A world first in the art of protein origami has been attained with a novel method of folding a polypeptide chain into a three-dimensional tetrahedron. This result could open doors to the formation of more complex polypeptide structures and entirely new, unnatural proteins with new opportunities for drug delivery and catalysis.
Now, a team of scientists from Slovenia, led by Roman Jerala, has created a three-dimensional tetrahedron by folding a polypeptide sequence consisting of building blocks of coiled–coil helices joined together. The key driving force behind the method relies on the ability of the helices to bind tightly to each other to form coiled–coil dimers. Importantly, the helices can be designed to bind only to their specific partners. ‘The success of the approach is based on the availability of orthogonal pairs [coiled–coil dimers] that interact selectively, but the real novelty is the concatenation of the interacting segments into a single chain,’ explained Jerala.
As one of the simplest geometric objects, the team based their final design on a tetrahedron whose six edges could be constructed from six coiled–coil pairs. They successfully linked 12 coiled–coil dimer-forming segments that were hinged by a flexible polypeptide to enable the helices to fold and bind to their specific partners. Moreover, they found that self-assembly into the tetrahedra depended on the order of coiled–coil forming segments within the polypeptide, just as folding of the natural proteins relies on the precise amino acid sequence.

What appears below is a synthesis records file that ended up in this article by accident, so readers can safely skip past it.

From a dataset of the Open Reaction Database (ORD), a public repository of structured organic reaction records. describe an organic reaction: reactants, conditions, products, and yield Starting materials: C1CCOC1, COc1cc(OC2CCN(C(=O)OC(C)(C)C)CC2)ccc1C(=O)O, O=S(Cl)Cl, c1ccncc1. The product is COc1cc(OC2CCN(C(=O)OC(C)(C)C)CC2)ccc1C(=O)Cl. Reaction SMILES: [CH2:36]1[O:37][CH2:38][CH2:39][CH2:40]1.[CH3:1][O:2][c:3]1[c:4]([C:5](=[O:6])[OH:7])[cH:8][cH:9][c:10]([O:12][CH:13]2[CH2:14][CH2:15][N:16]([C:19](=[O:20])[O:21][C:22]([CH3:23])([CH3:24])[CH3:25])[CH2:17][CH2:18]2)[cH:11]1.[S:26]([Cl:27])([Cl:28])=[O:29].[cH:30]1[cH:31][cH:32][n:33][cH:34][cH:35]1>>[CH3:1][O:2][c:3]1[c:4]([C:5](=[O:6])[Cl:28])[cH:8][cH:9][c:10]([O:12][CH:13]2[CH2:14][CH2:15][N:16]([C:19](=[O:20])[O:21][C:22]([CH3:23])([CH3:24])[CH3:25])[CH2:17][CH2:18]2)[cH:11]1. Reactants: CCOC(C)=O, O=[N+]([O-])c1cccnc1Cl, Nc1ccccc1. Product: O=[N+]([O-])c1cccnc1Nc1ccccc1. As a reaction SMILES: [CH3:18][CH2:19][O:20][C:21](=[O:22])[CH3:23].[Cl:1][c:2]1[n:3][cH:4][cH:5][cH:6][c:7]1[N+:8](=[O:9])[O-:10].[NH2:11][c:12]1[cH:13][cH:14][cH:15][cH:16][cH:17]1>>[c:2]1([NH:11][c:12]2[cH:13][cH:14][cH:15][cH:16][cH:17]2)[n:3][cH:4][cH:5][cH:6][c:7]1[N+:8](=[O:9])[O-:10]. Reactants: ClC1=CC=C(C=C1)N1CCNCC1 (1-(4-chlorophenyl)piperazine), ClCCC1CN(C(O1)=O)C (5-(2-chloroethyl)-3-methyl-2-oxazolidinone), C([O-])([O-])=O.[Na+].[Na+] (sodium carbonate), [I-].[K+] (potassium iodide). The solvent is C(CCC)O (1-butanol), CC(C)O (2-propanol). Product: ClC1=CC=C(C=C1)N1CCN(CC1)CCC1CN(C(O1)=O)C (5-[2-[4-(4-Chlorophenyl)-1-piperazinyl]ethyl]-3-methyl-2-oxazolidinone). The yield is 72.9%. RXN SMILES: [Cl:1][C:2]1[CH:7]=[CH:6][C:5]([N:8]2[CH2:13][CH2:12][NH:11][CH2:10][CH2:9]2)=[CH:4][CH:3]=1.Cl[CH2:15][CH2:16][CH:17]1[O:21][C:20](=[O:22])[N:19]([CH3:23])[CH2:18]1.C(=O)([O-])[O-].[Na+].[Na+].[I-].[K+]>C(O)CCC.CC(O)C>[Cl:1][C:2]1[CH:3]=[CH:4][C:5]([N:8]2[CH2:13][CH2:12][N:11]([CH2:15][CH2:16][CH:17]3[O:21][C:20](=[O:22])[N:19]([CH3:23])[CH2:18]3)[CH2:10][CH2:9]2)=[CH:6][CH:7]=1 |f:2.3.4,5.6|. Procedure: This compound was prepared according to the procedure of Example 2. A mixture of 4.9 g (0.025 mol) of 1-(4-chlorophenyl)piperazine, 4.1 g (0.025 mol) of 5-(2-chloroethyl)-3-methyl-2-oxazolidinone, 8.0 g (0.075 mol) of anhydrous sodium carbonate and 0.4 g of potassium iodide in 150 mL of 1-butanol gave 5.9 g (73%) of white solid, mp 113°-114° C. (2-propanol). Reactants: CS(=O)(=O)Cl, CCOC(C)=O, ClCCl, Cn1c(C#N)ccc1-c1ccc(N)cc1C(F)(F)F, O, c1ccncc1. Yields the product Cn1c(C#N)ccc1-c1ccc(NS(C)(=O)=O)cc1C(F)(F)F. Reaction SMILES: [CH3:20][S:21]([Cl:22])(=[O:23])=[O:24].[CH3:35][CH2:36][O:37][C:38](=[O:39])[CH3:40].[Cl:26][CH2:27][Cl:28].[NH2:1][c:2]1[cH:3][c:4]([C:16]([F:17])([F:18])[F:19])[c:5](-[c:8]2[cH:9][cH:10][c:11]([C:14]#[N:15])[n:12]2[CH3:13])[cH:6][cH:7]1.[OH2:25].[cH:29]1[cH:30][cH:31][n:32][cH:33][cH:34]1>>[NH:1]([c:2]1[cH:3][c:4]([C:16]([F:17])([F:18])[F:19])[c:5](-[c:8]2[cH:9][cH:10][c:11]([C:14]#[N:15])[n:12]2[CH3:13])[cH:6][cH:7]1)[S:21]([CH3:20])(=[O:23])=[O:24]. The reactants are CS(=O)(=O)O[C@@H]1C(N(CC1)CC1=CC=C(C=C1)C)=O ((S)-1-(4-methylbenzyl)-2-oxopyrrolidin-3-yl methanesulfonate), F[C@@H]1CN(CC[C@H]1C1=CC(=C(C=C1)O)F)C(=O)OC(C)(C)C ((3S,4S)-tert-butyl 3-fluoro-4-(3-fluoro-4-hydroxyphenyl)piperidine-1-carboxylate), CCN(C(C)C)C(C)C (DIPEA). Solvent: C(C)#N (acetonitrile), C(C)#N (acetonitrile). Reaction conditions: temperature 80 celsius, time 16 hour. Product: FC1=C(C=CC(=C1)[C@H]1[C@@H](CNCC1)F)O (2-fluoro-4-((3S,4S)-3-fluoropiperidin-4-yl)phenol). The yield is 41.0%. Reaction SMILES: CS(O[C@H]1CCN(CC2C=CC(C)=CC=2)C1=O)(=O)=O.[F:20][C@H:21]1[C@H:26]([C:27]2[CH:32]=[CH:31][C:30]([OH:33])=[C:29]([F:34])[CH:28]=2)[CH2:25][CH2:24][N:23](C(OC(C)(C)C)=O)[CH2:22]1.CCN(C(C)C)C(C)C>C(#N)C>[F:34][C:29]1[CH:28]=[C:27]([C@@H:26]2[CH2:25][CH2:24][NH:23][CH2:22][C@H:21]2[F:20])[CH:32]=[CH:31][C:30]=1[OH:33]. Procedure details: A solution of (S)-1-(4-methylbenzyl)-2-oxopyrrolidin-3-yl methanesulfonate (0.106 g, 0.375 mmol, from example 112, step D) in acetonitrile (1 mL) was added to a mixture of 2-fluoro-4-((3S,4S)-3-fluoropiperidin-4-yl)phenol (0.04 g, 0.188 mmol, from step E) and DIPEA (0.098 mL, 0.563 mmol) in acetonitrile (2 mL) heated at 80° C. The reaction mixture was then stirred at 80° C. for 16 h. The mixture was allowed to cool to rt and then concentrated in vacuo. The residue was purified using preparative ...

Move over DNA
While DNA origami established long ago that this type of self-assembly was possible, until now proteins lacked the predictable intermolecular interactions that enabled a straightforward way of relating sequence to structure. ‘This work represents a clear step towards the modular assembly of de novo protein structures and suprastructures,’ say Derek Woolfson, a biochemist at the University of Bristol, UK. ‘Jerala and colleagues have managed to encode all of the information in a single polypeptide chain.'
Unlike DNA, however, the protein’s building blocks are incredibly diverse, meaning that there are a huge number of potential new structures with exciting possibilities. ‘This is a major breakthrough in programmed protein self-assembly,’ says Hao Yan, Arizona State University, US. ‘If this can be further developed to make any designer 3D architectures folded by rationally chosen peptide sequence it will definitely open up lots of opportunities in protein engineering, biomimicry and programmable self-assembly.’
Chengde Mao of Purdue University, US, agrees that the current approach could produce a whole host of other nanostructures, but also throws up a number of new and interesting questions. ‘One key challenge in the future for this strategy is how many orthogonal coiled–coil interactions can be devised? The number of available orthogonal interactions is proportional to the complexity of the final peptide nanostructures.’
Jerala admits that they have some way to go before they can begin replicating what nature has already managed. ‘It would be fantastic if we could know how to build protein structures in any selected shape that are completely different from the existing ones,’ he say. ‘But we can’t (yet!), so our modular approach provides the way to build a limited, but nevertheless new, set of protein folds.’